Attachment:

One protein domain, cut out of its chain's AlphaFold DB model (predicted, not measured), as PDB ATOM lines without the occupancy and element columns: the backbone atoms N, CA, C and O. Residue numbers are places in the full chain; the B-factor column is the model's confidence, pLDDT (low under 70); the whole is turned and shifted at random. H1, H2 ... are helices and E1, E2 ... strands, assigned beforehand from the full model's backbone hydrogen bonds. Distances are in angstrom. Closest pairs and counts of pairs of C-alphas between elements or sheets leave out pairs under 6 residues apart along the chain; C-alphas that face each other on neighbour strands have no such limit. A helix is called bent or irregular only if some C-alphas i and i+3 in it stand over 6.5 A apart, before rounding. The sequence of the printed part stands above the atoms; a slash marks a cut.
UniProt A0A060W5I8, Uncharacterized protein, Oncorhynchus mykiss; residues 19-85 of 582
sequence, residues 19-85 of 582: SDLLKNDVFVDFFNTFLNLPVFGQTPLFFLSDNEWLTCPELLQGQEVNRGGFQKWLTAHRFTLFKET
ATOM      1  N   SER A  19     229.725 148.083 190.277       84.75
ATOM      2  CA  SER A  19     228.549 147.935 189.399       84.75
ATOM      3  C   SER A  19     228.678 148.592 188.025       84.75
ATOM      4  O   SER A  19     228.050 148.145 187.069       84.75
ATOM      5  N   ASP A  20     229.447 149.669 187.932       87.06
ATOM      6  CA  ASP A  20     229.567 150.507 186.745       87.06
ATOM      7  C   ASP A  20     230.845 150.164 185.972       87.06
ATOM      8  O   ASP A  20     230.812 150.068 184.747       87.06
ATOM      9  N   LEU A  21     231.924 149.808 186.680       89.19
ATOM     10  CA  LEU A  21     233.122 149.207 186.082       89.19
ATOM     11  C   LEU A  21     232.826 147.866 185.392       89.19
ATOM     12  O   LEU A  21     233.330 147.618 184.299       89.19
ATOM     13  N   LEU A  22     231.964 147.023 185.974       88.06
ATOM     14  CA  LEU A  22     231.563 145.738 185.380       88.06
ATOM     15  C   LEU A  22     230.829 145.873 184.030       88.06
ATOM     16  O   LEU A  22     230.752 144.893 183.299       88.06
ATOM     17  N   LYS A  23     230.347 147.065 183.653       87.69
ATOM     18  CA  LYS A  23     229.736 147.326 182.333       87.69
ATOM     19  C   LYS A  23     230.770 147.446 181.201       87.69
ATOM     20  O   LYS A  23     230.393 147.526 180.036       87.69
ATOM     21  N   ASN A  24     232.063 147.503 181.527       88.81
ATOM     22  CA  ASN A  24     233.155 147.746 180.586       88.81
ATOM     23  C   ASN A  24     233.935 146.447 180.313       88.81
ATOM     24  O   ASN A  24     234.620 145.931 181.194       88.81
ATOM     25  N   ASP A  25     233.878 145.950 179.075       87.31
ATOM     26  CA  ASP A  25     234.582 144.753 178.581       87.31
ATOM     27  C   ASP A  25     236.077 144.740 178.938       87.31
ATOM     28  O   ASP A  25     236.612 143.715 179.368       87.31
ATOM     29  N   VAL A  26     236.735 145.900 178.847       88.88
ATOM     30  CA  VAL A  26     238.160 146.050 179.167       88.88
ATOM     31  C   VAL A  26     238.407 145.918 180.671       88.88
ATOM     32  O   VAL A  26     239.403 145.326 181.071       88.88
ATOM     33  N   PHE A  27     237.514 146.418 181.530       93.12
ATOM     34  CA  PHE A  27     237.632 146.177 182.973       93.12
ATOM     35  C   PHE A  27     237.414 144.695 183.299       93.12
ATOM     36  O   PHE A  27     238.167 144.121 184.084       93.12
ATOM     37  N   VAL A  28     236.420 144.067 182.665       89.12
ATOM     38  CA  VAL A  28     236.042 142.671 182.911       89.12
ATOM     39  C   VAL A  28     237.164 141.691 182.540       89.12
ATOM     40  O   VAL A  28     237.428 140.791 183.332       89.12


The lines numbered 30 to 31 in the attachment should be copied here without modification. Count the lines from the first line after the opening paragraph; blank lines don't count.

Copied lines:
ATOM     28  O   ASP A  25     236.612 143.715 179.368       87.31
ATOM     29  N   VAL A  26     236.735 145.900 178.847       88.88